(This edition contains a limited number of illustrations.)
The most frank, readable and detailed account available in the English language of the political, economic, environmental and cultural changes sweeping through south-east Asia.
By the mid-1990s, south-east Asia and its fast-growing economies were the envy of the world. The region’s leaders boasted that their societies, based on hard work and family values, were superior to those of the decadent West. Then came the financial crash of 1997.
The Trouble with Tigers examines in detail the miracle that turned sour, including:
• the debate about the existence of ‘Asian values’
• the relationship between democracy and authoritarianism
• SE Asia’s Generation X – as wild and happy-go-lucky as any Western teenagers
• the region’s political and business leaders
• the environmental disaster befalling the region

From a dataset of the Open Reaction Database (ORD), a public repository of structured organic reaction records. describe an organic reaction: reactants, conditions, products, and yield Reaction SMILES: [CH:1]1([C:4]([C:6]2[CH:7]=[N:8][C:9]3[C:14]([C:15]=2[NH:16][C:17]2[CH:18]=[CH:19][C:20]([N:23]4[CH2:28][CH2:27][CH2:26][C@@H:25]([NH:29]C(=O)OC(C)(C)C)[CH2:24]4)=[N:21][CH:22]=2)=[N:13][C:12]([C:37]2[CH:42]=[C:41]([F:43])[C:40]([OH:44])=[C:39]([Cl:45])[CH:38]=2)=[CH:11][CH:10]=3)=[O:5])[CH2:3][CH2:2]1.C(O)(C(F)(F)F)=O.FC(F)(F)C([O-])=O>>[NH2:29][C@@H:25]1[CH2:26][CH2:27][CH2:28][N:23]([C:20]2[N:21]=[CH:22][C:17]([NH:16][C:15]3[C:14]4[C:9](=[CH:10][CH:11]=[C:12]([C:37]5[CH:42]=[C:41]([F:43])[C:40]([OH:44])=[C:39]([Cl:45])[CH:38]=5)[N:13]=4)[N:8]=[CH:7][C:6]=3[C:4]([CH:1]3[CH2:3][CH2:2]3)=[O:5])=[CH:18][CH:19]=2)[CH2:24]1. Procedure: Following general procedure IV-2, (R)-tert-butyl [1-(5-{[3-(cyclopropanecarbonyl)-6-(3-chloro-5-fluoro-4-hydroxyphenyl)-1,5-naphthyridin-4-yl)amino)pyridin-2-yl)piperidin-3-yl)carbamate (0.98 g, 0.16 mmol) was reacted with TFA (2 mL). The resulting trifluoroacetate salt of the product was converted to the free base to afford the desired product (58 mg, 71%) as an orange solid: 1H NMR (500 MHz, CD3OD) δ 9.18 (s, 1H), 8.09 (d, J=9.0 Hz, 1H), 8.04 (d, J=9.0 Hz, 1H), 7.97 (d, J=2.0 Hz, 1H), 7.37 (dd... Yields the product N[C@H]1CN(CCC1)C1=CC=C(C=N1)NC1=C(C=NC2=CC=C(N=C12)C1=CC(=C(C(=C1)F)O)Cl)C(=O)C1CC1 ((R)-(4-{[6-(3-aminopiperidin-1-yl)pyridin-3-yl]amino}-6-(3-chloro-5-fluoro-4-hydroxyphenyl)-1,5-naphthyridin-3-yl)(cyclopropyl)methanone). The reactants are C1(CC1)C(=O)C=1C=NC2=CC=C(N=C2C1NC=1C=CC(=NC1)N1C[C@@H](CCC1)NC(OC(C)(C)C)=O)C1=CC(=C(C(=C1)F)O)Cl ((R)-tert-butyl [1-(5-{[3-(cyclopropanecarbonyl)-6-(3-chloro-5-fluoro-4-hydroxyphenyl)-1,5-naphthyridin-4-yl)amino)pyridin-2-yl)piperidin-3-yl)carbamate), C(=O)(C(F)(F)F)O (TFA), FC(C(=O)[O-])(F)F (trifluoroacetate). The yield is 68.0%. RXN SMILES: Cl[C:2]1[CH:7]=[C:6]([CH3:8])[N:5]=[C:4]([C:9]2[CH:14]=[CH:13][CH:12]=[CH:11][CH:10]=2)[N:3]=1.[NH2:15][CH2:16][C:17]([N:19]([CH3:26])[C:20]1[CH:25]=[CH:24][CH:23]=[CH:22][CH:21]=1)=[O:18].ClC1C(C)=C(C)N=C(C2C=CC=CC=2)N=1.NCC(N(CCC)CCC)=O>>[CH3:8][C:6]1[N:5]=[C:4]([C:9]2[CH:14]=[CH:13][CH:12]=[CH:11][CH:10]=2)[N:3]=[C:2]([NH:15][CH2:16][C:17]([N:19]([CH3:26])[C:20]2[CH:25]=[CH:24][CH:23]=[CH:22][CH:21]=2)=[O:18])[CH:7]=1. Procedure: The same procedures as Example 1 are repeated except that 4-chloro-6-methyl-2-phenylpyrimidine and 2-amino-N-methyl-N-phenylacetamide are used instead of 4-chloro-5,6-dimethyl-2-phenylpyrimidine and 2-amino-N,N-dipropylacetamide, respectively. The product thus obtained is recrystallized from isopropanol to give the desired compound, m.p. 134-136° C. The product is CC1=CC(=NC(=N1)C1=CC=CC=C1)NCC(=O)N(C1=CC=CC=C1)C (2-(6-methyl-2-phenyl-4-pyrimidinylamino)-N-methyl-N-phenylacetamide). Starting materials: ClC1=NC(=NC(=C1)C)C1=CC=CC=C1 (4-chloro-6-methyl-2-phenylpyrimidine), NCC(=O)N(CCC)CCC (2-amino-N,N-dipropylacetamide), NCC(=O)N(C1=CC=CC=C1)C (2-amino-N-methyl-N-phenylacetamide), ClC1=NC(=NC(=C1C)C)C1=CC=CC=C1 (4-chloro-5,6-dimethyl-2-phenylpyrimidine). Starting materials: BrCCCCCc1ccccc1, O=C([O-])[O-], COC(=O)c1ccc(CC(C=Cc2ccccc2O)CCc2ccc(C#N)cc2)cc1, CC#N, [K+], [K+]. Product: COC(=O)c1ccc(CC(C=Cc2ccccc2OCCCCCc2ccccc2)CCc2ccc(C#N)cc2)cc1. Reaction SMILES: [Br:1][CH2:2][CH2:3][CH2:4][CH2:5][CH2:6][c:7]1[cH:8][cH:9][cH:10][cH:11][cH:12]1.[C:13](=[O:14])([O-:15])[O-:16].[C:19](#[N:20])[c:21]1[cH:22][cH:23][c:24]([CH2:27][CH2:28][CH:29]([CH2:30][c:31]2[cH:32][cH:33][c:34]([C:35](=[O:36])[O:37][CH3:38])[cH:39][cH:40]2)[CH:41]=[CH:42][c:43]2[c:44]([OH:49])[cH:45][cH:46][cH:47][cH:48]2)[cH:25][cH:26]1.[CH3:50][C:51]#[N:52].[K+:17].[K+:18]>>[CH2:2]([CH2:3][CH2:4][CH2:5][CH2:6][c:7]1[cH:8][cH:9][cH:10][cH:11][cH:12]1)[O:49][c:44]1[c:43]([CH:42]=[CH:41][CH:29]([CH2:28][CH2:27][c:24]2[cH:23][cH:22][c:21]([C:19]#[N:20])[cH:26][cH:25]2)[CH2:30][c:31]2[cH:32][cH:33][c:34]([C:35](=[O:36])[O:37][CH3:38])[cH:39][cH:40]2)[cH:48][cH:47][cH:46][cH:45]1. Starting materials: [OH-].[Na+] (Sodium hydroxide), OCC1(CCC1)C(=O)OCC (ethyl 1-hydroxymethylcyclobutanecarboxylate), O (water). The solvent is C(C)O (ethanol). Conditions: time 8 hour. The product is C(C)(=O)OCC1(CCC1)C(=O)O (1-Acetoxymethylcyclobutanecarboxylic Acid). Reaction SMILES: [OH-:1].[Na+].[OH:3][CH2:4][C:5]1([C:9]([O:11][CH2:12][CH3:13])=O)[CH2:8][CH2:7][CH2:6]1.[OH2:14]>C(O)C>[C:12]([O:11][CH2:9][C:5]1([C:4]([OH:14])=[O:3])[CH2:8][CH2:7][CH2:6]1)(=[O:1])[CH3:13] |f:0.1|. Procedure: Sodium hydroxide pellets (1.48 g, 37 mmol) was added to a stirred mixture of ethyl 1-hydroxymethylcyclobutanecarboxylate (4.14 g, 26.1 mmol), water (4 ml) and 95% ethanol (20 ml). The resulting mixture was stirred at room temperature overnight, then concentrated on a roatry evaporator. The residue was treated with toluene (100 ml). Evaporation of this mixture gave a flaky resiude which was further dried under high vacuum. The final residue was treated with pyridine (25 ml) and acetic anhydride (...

• power politics – between Russia, China and the United States – in the region
Victor Mallet talks to politicians, drug addicts, environmentalists, warlords, prostitutes, peasant farmers and captains of industry in a vivid and perceptive study that sheds much-needed light on the complextities of this varied region.
‘If there is a better primer on South-East Asia, it must be a very good book indeed’
‘Mallet’s book is engagingly written and rich in anecdote… his painstaking research brings Asian society to life’
Victor Mallet is South Africa correspondent for the Financial Times. Prior to that he was deputy Features Editor and South-East Asia correspondent for that newspaper. In 1990, as Middle East correspondent for Reuters, he was the only western journalist in Kuwait City when the Iraqis invaded.